Having missed them their previous time out with Strike Anywhere and the Bouncing Souls, I thought I should make a point to catch the Casting Out. I was excited when I found out a few weeks ago that they would be gracing Chicago with their presence. Unfortunately, the show was very late on a Sunday. However, this seemed to matter nothing to any of the bands that night.
First up was the band Thrillage. Made up of members of Spitalfield and Dialogue, they seemed to be a relatively new band, especially in bringing out a song they wrote a week prior. Their experience in other bands came through, though, as they managed to put on a great show. They had a very strong Midwest punk rock influence in their sound. I would best describe it as a combination of Alkaline Trio and the Get Up Kids. For a three-piece, they functioned very well and really brought the house down. The vocalist/guitarist has such a powerful voice and he managed to make it resonate throughout the entire room. A majority of their songs were composed of bass and drum verse structures, but this allowed the guitarist to really give his all into his singing. This band definitely caught my attention and I look forward to hearing more from them in the future.
Up next was another group of Chicago musicians, Penthouse Sweets. Initially, I wasn't overly impressed with them, especially when they started off and had to restart their first song. It was funny, nonetheless. As the show progressed, their sound grew on me as I was pulled in by catchy hooks and a zealous keyboard player. Truth be told, he was the highlight of their set. I've never seen anyone really put as much effort into making keyboard playing exciting as this man. He was lifting the keyboard up playing it sideways or he would wave his stool around with one hand and play with the other. He also served as their tambourine player and I was privileged to some of the finest tambourine playing I've ever seen. Most people just move and shake to the beat -- this man ran laps around the floor. He was climbing on the bass drum and bouncing off just about anything he could. I never really appreciated the caliber quality tambourine playing can bring to a set until then.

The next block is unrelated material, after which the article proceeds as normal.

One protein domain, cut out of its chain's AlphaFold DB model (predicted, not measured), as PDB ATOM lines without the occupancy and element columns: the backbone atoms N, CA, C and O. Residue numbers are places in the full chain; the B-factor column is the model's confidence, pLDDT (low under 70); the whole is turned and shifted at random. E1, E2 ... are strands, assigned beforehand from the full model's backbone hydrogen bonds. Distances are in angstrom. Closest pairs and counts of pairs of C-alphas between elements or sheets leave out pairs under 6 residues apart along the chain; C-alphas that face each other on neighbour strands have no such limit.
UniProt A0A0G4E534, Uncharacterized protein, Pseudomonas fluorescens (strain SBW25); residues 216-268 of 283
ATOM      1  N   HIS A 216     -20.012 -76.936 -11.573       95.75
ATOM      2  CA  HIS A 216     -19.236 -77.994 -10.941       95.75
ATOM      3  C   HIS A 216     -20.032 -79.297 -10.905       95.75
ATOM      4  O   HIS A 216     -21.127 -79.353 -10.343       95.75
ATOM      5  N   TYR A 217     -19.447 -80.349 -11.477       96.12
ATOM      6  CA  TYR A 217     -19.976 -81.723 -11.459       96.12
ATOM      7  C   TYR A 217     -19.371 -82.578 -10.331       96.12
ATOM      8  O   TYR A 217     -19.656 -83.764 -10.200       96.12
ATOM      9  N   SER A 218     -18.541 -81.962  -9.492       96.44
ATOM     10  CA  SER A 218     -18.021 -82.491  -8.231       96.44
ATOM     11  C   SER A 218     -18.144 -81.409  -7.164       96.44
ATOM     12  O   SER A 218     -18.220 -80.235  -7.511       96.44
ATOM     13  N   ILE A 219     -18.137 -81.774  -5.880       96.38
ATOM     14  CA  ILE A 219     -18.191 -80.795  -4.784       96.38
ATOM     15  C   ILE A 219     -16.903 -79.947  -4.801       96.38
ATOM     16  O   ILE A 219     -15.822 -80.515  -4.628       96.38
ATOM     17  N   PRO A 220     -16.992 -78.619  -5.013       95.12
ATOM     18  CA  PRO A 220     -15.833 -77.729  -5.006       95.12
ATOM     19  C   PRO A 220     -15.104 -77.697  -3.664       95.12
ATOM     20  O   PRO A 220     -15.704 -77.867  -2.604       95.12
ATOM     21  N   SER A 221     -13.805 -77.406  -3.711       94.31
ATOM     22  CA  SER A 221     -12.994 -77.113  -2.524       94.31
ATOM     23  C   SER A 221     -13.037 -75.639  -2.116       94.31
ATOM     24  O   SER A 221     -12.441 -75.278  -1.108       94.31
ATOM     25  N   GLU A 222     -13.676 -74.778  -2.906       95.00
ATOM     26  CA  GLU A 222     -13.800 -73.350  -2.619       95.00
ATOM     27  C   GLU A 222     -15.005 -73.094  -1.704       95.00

Third for the night was Pullman Strike. This show marked two years since the two guitarists got together and started making music. Apparently they've been through numerous incantations as a band and I was pleased to see the lot that was brought to me. Composed of two guitarists, a dummer, bassist, a female vocalist and a violin player, Pullman Strike brought new life into a stale rock scene. Their sound was best described as an eclectic combination of rock and country with punk undertones. I truly enjoyed watching them play, especially as they finally got the crowd moving with their cover of Jim Croce's "Cigarettes, Whiskey, and Wild, Wild Women." Their fiddle player was a rather talented fellow and gave the songs a nice bluesy/country feel that I feel the band would have suffered from a lack of otherwise.
Question: When you're in a band and there are only about 20 people left at the end of the night watching your set, what do you do? Well, if you're the Casting Out, you go balls out and give those 20 people an awesome show. The greatest thing I can say about seeing this band is that it is evident in their performance that they don't care how many people watch -- they just love to play. Given their energy on stage that night, there very well could have been 300 people in the crowd that night going as crazy as they were. Obviously, a band is able to feed off an audience, but these guys brought a passion for playing that is rarely seen in bands nowadays.
Given the very small crowd, only about two or three people (myself included) were familiar with the songs enough to sing along. Nathan actually mentioned how he appreciated a few people knowing the words because that way he could look at the lip-syncing and remember the words. Their banter in between songs was hilarious as they all did their best to pass the time between tunings. Nathan made several cracks at the drummer for pounding his bass drum to the point of needing a crate of bricks and a big ass cinderblock to keep it from escaping. Speaking of Nathan, this man was going apeshit on that stage. This is a wild man that clearly loves nothing more than being on stage screaming his heart out. The entire band demonstrated this love for their medium as they all truly gave their all to please the small, even dissipating crowd.
- Walk Away
- These Alterations
- 9-1...and Wait
- I Feel Fine
- May I Have This Dance?
- Don't Forget to Breathe
- A Sort of Homecoming
- Just Pretending
- Quixote's Last Right